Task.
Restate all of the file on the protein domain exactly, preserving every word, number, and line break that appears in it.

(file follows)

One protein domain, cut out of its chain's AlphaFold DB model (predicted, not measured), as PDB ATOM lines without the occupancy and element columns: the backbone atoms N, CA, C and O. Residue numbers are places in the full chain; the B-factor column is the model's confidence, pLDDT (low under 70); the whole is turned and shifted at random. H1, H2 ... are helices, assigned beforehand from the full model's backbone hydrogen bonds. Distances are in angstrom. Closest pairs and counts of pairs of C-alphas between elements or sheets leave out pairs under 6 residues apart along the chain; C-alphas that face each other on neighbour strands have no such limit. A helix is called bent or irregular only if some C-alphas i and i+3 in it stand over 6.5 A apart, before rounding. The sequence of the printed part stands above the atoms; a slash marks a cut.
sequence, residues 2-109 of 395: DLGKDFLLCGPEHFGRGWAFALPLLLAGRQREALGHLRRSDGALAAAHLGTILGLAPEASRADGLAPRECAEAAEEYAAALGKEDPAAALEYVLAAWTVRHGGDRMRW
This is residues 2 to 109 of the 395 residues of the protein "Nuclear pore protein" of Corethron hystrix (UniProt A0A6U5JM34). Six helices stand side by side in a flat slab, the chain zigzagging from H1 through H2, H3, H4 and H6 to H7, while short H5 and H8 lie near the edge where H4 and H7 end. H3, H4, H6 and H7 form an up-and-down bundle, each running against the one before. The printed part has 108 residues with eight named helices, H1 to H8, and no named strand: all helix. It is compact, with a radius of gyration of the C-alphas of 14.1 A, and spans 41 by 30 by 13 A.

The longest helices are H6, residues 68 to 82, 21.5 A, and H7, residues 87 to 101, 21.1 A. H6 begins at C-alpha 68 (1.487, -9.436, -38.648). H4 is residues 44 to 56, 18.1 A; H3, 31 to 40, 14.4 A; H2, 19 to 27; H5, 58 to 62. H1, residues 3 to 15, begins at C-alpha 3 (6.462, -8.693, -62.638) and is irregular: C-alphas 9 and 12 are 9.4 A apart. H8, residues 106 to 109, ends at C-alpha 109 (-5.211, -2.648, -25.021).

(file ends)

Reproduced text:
One protein domain, cut out of its chain's AlphaFold DB model (predicted, not measured), as PDB ATOM lines without the occupancy and element columns: the backbone atoms N, CA, C and O. Residue numbers are places in the full chain; the B-factor column is the model's confidence, pLDDT (low under 70); the whole is turned and shifted at random. H1, H2 ... are helices, assigned beforehand from the full model's backbone hydrogen bonds. Distances are in angstrom. Closest pairs and counts of pairs of C-alphas between elements or sheets leave out pairs under 6 residues apart along the chain; C-alphas that face each other on neighbour strands have no such limit. A helix is called bent or irregular only if some C-alphas i and i+3 in it stand over 6.5 A apart, before rounding. The sequence of the printed part stands above the atoms; a slash marks a cut.
sequence, residues 2-109 of 395: DLGKDFLLCGPEHFGRGWAFALPLLLAGRQREALGHLRRSDGALAAAHLGTILGLAPEASRADGLAPRECAEAAEEYAAALGKEDPAAALEYVLAAWTVRHGGDRMRW
This is residues 2 to 109 of the 395 residues of the protein "Nuclear pore protein" of Corethron hystrix (UniProt A0A6U5JM34). Six helices stand side by side in a flat slab, the chain zigzagging from H1 through H2, H3, H4 and H6 to H7, while short H5 and H8 lie near the edge where H4 and H7 end. H3, H4, H6 and H7 form an up-and-down bundle, each running against the one before. The printed part has 108 residues with eight named helices, H1 to H8, and no named strand: all helix. It is compact, with a radius of gyration of the C-alphas of 14.1 A, and spans 41 by 30 by 13 A.

The longest helices are H6, residues 68 to 82, 21.5 A, and H7, residues 87 to 101, 21.1 A. H6 begins at C-alpha 68 (1.487, -9.436, -38.648). H4 is residues 44 to 56, 18.1 A; H3, 31 to 40, 14.4 A; H2, 19 to 27; H5, 58 to 62. H1, residues 3 to 15, begins at C-alpha 3 (6.462, -8.693, -62.638) and is irregular: C-alphas 9 and 12 are 9.4 A apart. H8, residues 106 to 109, ends at C-alpha 109 (-5.211, -2.648, -25.021).